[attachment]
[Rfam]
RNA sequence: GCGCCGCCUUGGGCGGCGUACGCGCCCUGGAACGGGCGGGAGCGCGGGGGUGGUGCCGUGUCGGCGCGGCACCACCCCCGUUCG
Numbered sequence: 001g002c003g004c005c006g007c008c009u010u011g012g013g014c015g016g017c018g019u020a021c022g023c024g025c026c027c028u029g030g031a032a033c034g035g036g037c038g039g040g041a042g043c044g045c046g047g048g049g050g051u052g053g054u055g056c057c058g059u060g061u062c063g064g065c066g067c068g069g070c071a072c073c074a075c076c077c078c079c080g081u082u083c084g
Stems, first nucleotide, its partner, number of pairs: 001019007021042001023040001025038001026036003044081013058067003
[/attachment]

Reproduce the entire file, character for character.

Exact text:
[Rfam]
RNA sequence: GCGCCGCCUUGGGCGGCGUACGCGCCCUGGAACGGGCGGGAGCGCGGGGGUGGUGCCGUGUCGGCGCGGCACCACCCCCGUUCG
Numbered sequence: 001g002c003g004c005c006g007c008c009u010u011g012g013g014c015g016g017c018g019u020a021c022g023c024g025c026c027c028u029g030g031a032a033c034g035g036g037c038g039g040g041a042g043c044g045c046g047g048g049g050g051u052g053g054u055g056c057c058g059u060g061u062c063g064g065c066g067c068g069g070c071a072c073c074a075c076c077c078c079c080g081u082u083c084g
Stems, first nucleotide, its partner, number of pairs: 001019007021042001023040001025038001026036003044081013058067003